By Emily Weiss
By Emily Weiss
By Emily Weiss
By Hannah Sayle
By Emily Weiss
By Emily Weiss
By Emily Weiss
By Emily Weiss
Here's every restaurateur's nightmare: The critic shows up to research her first review of your newly opened spot and, unrecognizable in her overalls and putty nose, she gets the very worst table in the house. Twice. On two separate evenings, she's backed up against the temporary velvet-curtain vestibule, and every single time someone comes, goes, or (God forbid) politely holds the door open for friends, icy strains of wind reach through the velvet and curl around the long-suffering scribe like fingers of blue fire. It is the true mark of success when not even such frigid reminders of season and latitude can keep said critic from purring.
I guess you could pin my lack of resentment toward Alma on the dazzling wine list, or on the breads co-owner Jim Reininger bakes daily. But what really made me feel warm and fuzzy was chef Alex Roberts's restrained, confident, satisfying dishes: Just remembering his celery-root soup ($6) has me smiling over my keyboard. Rich and creamy with the nutty subtlety of celeriac, the dish gained a hint of luxurious fragrance from the crowning swirl of black truffle oil, while the confetti of roast Brussels-sprout leaves scattered on top added pleasant texture and visual appeal. A shiitake and farro soup ($6) perfectly blended chunks of springy, fresh mushrooms with chewy grains of wheat in an astonishingly rich-flavored broth; fresh greens to one side of the plate added bright notes, and garlic croutons kept the texture lively. I got more out of these two bowls of soup than I have out of whole meals at other restaurants, cold drafts be damned.
Such lovability is quite an accomplishment for a restaurant not yet four months old. Then again, Alma isn't as young as it seems, what with co-owners Reininger and Roberts having accumulated ages of culinary wisdom between them. Fifty-year-old Reininger has been working in Twin Cities kitchens since the days when fine dining meant a trip to the downtown hotels. He cooked at Faegre's, the first Ediner in the Galleria, and the New French Café, but he's probably best known for being the force behind the Hennepin Avenue bistro Lowry's until it closed in 1995.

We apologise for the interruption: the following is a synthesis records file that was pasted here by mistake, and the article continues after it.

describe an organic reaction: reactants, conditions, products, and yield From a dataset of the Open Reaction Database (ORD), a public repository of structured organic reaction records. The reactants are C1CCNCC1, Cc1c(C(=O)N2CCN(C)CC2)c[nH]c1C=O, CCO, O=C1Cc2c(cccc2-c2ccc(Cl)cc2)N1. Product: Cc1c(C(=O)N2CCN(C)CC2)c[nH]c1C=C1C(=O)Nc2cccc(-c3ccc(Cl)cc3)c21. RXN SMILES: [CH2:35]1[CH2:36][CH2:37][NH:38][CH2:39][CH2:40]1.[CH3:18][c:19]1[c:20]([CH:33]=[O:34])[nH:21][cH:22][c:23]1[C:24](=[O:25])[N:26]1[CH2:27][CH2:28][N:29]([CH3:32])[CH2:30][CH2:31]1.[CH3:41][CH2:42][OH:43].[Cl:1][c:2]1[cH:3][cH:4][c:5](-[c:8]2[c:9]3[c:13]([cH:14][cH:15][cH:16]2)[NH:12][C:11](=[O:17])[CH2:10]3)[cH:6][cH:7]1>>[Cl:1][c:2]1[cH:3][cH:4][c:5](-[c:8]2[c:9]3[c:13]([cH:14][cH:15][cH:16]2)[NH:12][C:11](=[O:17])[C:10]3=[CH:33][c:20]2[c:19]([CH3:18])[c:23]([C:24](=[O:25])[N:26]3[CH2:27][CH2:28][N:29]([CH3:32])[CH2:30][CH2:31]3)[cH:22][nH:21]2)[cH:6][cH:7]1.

For his part 28-year-old Roberts may have been born, raised, and trained as a chef in Minneapolis (he even served a stint at Lowry's), but he has been well-hardened in the white-hot world of trendy Manhattan cuisine. After attending the French Culinary Institute, Roberts worked for two of New York's most important tastemakers of the 1990s, including exacting David Bouley and Gramercy Tavern's Danny Meyer. Throughout Roberts's odyssey he and Reininger kept in touch, and a few years ago the Alma idea--a neighborhood bistro catering to both soup-and-bread walk-ins and discriminating diners--was born.
As is usual on the Minneapolis restaurant scene, the plan was easier hatched than executed: It took the pair nearly a year and a half to take possession of a suitable property, only to see their deal fall through at the last minute. Reininger bided his time as a wine consultant at Surdyk's, while Roberts tried his hand at serving pasta and crumbing tables at Ristorante Luci and Luci Ancora. By now there's barely a position in a restaurant one of them hasn't worked--which is good news for patrons, since it means a dining experience that's well-considered at almost every level, from flattering lighting to spreading-temperature butter and scrupulously cleaned shrimp.
There's more to those shrimp than meets the eye. After my string of visits to Alma, I called up Roberts and complimented him on a dish of orecchiette tossed with garlic, shrimp, organic broccoli, and pancetta. Not only were the shrimp perfectly cooked and buoyantly fresh, but the little split backs showed not a hint of black vein--one of my pet peeves. It turns out that those shrimp represent Roberts's effort to rebel against the system that trained him: New York kitchens, he notes, generally follow the French hierarchy of executive chef, service chefs, sauce chefs, sauté chefs, cold chefs, pastry chefs, prep chefs, etc.
"A lot of emphasis is placed on doing things to order," Roberts explains, "and I think a lot of times that is to the diner's peril. Without quality prep you don't have a system for making good food reliably. So I'm trying to train my staff in the Italian style, where they're nearly fanatical about prep, to focus on two things: the sauce-making, and getting the ingredients into the best shape they can be in."
Recalling some time spent cooking in a Florence restaurant kitchen, Roberts continues: "In Italy the chefs seem more confident because they've got that prep work to rely on. There are not a lot of happy people in French kitchens, but there are a lot of happy people in Italian kitchens. I want my staff to feel good while they're cooking, too--I think that feeling goes into the food."